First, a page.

Now I’ve been awake for days
I can’t fight it anymore
I’m going through an awkward phase
I am secretly in love with
Everyone that I grew up with
Do my crying underwater
I can’t get down any farther
All my drowning friends can see
Now there is no running from it
It’s become the crux of me
I wish that I could rise above it But I stay down
With my demons
I stay down
With my demons

Passing buzzards in the sky
Alligators in the sewers
I don’t even wonder why
Hide among the under views
Huddle with them all night long
The worried talk to god goes on
I sincerely tried to love it
Wish that I could rise above it

But I stay down
With my demons
I stay down
With my demons
I stay down
With my demons
I stay down
With my demons

Can I stay here? I can sleep
On the floor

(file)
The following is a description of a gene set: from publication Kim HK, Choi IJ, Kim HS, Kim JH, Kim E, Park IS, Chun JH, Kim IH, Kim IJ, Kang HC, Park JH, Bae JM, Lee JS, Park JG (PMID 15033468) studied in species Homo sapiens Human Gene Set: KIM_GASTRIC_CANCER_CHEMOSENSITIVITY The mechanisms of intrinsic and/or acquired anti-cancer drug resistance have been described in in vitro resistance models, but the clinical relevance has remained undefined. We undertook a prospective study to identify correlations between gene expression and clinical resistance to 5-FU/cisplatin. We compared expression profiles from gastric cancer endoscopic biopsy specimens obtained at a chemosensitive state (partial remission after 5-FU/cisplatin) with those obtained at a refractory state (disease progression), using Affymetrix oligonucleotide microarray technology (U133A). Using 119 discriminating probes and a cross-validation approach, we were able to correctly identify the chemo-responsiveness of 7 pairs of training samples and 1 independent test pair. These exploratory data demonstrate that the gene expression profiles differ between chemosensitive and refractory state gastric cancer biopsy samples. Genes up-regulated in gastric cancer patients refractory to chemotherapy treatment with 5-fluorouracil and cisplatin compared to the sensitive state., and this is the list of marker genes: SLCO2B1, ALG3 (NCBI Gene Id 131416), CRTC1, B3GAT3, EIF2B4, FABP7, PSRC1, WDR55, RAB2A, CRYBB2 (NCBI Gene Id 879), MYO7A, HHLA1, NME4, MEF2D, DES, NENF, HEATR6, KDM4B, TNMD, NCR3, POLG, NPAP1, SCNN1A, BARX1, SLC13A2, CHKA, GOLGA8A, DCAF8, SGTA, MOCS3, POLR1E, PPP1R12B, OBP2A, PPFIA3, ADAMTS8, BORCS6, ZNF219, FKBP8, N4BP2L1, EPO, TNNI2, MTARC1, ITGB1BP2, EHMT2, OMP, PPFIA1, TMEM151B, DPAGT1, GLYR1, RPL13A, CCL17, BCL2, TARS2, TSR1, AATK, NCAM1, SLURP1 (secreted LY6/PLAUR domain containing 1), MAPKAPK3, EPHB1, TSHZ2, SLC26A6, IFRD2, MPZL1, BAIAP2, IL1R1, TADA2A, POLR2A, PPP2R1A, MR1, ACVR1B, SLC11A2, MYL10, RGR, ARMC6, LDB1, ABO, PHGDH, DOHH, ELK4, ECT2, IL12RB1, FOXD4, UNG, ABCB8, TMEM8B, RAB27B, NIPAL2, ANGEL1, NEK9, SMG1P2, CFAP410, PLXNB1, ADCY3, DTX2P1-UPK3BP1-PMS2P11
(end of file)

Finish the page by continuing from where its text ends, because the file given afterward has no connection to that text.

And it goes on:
Paint the blood and hang the palms
On the door
Do not think I’m going places anymore
Wanna see the sun come up above New York
Oh, everyday I start so great
Then the sunlight dims
Less I’ve learned
The more I see the pythons and the limbs
Do not know what’s wrong with me
Sours in the cup
When I walk into a room
I do not light it up

So I stay down
With my demons
I stay down
With my demons
I stay down
With my demons
I stay down
With my demons

I wondered if I would always “stay down with my demons”. Their album “Trouble Will Find Me” was released right after my car accident, and I spent many hours listening to it and reflecting on my life. From the song “Sea of Love”:

If I stay here trouble will find me
If I stay here I’ll never leave
If I stay here trouble will find me
I believe

I knew I couldn’t stay where I was, doing what I was doing. Trouble had already found me, so much more so than the time I passed out in the park…or when I wrecked my car after getting my new job, only to total it and almost kill myself three months later.

Listening to the album still wrecks me emotionally today, but it’s different. I am no longer that person down with their demons. I’m still struggling, but I am in such a better place right now. It’s amazing how much life can change in just one year.

198 Days (!!!)